In this post I am going to:
This post doesn’t address all the complexities involved in procrastination, but it does get to the root of one major cause.
Tell me if this story sounds familiar to you:
You need to work on a project. It could be any project, for school, for a customer, for an employer, for your spouse, or for yourself. Maybe it’s new software, a blog post, negotiating a lease, developing a brand, or getting in shape.
Your logical mind knows the project is within your abilities, that working on the project will be interesting and rewarding, and that you’ll find satisfaction upon completing your project.
But knowing the above doesn’t matter—you procrastinate anyway.
Why do you procrastinate even when you know taking action will be rewarding?
You have an emotional hang-up. It feels like a tightness in your chest—like a cross between fear and guilt. It’s an emotional dam in your creative stream. You want to bust that dam and get the stream flowing before you act.
So you tell yourself, “I don’t feel like doing this right now.” You aren’t lying to yourself—you feel sick about it, so you blow it off until you feel better. You find a distraction that gives you immediate relief, a video game, a night out, food, television, surfing nonsense on the internet, or even drugs and alcohol.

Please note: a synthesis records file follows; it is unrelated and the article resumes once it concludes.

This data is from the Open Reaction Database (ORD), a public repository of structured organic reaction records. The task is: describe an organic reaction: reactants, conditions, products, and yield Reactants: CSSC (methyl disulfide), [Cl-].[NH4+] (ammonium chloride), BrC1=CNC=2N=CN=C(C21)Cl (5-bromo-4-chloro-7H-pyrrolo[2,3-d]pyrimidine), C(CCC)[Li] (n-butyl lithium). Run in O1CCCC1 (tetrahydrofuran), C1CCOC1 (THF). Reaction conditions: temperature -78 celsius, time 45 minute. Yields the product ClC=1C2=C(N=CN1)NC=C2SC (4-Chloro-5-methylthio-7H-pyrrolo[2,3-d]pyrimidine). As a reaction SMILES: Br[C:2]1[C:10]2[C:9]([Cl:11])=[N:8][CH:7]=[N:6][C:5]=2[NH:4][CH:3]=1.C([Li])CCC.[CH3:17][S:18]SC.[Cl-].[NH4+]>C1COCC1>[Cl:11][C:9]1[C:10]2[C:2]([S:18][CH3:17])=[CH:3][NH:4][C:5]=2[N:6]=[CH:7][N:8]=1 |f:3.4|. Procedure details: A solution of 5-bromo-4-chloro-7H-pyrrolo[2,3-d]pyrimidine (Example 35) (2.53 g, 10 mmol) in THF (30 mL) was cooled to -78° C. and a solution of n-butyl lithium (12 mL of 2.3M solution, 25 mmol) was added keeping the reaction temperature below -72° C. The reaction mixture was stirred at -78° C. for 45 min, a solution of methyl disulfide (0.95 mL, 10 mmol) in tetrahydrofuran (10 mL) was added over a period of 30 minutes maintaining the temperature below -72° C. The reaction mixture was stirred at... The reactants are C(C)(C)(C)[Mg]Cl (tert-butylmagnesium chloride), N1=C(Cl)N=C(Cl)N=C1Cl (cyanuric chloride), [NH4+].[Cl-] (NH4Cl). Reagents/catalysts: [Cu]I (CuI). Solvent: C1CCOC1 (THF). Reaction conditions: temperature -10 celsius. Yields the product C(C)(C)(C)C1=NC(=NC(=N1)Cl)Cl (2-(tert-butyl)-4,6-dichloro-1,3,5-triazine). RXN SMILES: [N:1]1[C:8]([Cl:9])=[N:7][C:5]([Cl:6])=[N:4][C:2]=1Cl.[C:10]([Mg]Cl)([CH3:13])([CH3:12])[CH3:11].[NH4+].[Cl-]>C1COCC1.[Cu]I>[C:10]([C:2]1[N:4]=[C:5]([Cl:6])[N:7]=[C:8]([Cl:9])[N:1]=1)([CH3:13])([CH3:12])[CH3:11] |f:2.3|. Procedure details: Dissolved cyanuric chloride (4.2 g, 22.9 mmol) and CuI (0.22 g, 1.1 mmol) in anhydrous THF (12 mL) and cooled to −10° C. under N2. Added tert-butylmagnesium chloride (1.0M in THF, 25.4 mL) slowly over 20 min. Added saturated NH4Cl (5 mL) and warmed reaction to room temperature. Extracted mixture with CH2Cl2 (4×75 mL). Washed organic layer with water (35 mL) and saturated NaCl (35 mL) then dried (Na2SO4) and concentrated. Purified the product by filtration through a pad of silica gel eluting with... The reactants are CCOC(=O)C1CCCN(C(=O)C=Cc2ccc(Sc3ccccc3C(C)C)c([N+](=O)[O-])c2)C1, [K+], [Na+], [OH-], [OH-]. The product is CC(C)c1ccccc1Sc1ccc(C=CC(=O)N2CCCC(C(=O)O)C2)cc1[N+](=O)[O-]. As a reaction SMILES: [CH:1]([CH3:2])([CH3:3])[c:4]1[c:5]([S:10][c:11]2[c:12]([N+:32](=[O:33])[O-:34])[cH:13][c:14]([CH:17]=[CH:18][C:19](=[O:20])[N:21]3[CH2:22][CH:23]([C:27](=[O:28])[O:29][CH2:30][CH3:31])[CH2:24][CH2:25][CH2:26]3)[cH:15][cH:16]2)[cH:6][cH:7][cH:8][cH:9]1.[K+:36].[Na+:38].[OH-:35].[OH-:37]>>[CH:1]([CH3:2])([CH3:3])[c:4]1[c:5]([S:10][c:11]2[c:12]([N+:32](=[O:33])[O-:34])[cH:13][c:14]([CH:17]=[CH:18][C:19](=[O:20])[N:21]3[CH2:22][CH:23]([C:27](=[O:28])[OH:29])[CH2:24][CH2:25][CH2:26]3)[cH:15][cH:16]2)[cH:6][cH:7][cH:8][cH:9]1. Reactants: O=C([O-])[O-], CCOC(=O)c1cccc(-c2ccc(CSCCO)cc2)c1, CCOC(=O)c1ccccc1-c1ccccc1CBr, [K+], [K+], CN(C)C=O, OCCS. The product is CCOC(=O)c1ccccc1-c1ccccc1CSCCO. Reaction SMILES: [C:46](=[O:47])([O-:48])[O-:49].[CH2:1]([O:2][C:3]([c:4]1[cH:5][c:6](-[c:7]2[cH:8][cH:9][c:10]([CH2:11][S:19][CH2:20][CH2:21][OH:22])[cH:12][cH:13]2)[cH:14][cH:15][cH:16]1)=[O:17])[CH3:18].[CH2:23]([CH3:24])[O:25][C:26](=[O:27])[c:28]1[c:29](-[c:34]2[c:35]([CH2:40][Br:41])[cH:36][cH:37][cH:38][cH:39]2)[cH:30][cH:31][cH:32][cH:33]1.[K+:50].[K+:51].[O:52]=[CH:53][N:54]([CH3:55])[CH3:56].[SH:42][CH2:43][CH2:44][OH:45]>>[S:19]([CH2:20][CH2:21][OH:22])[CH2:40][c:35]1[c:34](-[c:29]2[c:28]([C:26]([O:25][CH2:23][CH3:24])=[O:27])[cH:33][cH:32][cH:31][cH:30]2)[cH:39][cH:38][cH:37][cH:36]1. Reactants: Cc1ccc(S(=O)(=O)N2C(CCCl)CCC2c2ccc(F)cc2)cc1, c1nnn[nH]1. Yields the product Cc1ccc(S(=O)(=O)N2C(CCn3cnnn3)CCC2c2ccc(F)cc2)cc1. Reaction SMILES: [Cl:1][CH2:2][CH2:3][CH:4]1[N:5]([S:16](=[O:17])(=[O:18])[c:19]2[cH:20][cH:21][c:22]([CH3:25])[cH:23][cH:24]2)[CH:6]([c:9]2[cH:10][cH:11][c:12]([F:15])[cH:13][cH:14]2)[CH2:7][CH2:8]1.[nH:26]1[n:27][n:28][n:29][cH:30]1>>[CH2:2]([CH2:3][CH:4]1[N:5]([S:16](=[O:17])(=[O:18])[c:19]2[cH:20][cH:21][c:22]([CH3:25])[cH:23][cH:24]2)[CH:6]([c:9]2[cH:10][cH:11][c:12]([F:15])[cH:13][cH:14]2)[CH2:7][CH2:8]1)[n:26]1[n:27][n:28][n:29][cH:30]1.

You’re hoped “a little fun” will make you feel better so you can get motivated. But now you’ve taken a night off, and when you face your project, that same ugly feeling returns, only more intense this time, and you escape into another distraction.
But you remember working on projects in the past, and it wasn’t bad. In reality, working on the project made you feel great. So why don’t you do it?
It comes from years of mental programming. As a child you started saying “I don’t feel like it” to your parents, other kids, and your teachers.
You’ve made it a habit to avoid things you don’t feel like doing.
You came to believe you had to feel a certain way in order to take action. Somehow your learning process was interrupted. You began to look for stuff “you felt like doing” and did only that.
But you got it wrong. You judged the worthiness of an activity based on the feelings you had before you acted. Emotional health is developed by acting and thinking in a way that is likely to result in a positive emotional state despite your feelings at the moment.
How you feel right now doesn’t matter. If you want to feel happy and free…
All that matters is the likely result of the next action you take.
I am not asking, “Is it likely to make you feel good for the next five minutes?”
I am asking, “Is the next action you take likely to result in confidence, pride, esteem, and happiness in the long term?”
Live in the now. It is the only place you can live. But use your thoughts and actions to build a better tomorrow. You were born to create tomorrow. Don’t leave it to chance.
One more time…
If you feel unmotivated and uninspired, act anyway. Get moving and motivation and inspiration will follow.